(No. 35.) fcribing to him the anxiety of mind. which all the directors were under
Interview with the Chancellor of on this subject, they explained to
the Exchequer, 22d Feb. 1797. Mr. Pitt the exact particulars a. Messrs. Goldsmid and Ellison bove-mentioned. Mr. Pitt seemed attended the committee this day, aware that this unusual drain of and were directed to give farther call from the bank must arise from orders to Hamburgh for the purthe alarm of an invasion, which he chase of gold; and were told that observed was now become much an application would immediately more geoeral than he could think be made to the minifter to order a necessary. He said, that by all his frigate or armed loop to go to informations he could not learn of Hamburgh co cake in such gold as any hostile preparations of confe. might be bought, and also to desire quence making in France to invade that the restriction on the captains this country, except the fleet which of the packets, not to take any was re-fitting at Brest, after being gold on board at Hamburgh for driven off from the coast of Ire. this country, might be taken off. land; but that he could not answer The governor and deputy governor that no partial attack on this coun: waited on Mr. Pitt on this subject, try would be made by such a mad who promised to apply to the ado and defperate enemy as we had to miralty for directions about send. deal with. The deputation pressed ing out a frigate or armed floop; on Mr. Pitt to declare something and that he would apply to the post. of this kind in parliament, in order master general to give the orders to to ease the public mind.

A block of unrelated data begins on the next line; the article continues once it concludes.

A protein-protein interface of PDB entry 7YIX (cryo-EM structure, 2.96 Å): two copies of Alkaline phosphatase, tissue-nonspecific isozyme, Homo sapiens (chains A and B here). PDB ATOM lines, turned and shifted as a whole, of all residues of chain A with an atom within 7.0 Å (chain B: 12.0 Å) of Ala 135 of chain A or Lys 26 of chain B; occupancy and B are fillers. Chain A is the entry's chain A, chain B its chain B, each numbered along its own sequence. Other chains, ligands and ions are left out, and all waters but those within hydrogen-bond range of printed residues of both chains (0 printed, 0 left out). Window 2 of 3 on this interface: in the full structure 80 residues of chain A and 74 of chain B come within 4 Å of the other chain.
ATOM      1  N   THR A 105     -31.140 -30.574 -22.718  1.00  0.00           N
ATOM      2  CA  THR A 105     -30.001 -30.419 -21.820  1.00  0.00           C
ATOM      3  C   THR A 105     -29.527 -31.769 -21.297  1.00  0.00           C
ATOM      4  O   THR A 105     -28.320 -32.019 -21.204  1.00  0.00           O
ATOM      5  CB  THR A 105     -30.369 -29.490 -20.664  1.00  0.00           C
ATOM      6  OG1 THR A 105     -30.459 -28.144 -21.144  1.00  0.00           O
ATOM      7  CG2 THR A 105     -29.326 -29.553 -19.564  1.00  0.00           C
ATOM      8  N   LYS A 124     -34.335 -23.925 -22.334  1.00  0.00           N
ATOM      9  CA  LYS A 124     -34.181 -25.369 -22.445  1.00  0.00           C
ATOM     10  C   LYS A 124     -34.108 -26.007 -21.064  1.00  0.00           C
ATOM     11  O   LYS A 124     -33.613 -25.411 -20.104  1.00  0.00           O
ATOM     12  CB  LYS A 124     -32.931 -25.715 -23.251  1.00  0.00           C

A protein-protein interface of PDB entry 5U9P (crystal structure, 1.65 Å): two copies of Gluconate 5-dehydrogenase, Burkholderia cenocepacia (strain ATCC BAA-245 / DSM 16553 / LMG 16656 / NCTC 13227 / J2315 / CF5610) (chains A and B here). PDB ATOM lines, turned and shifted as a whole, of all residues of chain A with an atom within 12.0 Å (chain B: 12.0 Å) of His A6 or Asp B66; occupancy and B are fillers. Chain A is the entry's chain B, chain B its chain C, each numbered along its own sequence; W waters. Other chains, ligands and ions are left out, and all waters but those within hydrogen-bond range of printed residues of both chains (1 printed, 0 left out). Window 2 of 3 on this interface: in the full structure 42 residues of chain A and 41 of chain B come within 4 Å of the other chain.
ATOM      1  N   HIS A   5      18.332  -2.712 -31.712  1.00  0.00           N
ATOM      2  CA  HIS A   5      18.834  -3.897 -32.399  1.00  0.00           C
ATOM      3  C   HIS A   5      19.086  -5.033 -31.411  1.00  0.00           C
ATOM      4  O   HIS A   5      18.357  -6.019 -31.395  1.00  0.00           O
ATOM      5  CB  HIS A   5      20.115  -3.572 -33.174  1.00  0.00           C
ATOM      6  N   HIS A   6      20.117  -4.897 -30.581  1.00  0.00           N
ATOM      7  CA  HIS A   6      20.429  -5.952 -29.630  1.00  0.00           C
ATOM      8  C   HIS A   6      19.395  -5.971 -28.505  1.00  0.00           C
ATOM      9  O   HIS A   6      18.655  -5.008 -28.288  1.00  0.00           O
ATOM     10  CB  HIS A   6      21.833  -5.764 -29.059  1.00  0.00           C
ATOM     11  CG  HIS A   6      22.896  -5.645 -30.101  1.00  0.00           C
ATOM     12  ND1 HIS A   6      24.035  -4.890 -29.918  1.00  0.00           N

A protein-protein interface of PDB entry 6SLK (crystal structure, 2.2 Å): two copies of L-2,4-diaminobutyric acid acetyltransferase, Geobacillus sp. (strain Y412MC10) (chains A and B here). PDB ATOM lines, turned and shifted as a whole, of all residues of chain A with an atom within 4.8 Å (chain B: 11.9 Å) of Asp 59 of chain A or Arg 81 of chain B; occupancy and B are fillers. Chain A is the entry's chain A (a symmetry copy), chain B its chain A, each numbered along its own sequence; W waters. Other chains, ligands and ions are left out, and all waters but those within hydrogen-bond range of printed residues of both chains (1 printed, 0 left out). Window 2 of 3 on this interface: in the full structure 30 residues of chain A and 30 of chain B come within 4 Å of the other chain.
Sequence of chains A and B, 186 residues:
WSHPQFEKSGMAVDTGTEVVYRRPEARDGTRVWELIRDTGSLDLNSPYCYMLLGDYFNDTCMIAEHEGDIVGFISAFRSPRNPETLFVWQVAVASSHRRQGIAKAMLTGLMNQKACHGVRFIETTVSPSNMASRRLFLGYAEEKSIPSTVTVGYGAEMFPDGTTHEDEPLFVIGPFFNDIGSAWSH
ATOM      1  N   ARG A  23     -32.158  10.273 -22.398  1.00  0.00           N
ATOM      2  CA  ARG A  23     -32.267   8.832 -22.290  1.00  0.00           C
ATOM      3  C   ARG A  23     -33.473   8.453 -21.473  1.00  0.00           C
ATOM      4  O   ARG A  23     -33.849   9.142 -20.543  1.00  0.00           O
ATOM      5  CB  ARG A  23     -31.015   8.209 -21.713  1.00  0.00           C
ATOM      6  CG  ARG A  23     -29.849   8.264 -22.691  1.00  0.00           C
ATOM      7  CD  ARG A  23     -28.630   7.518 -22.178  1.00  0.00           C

the captains of the packets. The deputation then mentioned The governor pressed Mr. Piti to him the necessity of bringing for again on the subject of the treasury ward the new loan, out of which bills, and told him, that he feared the re-payment of the seven mil. the court would not agree to pay lions to the bank was to be made, the treasury bills, which fall due es in the present emergency it was next week.
Mr. Pitt said, he would send to him, that it would in the pre30,00ol. to the bank in part provj. fent circumstances be highly requis fion thereof, but that he did not fire that some general meeting of think he could raise the money to the bankers and chief merchants of the full amount of the bills due, London should be held, in order to
bring on some resolution for the (No. 36.)
support of the public credit in this Interview with the Chancellor of alarming crisis, and they took the
the Exchequer, 24th of Febru. liberty to recommend to Mr. Pitt, ary, 1797.
to have a private meeting of some AT a committee of the whole of the chief bankers at his house court held this day, it appeared that to-morrow, at three o'clock, in the loss of cash yefterday was 'an which the plan for a more general bove £ ; and that about meeting on Tuesday or Wednes.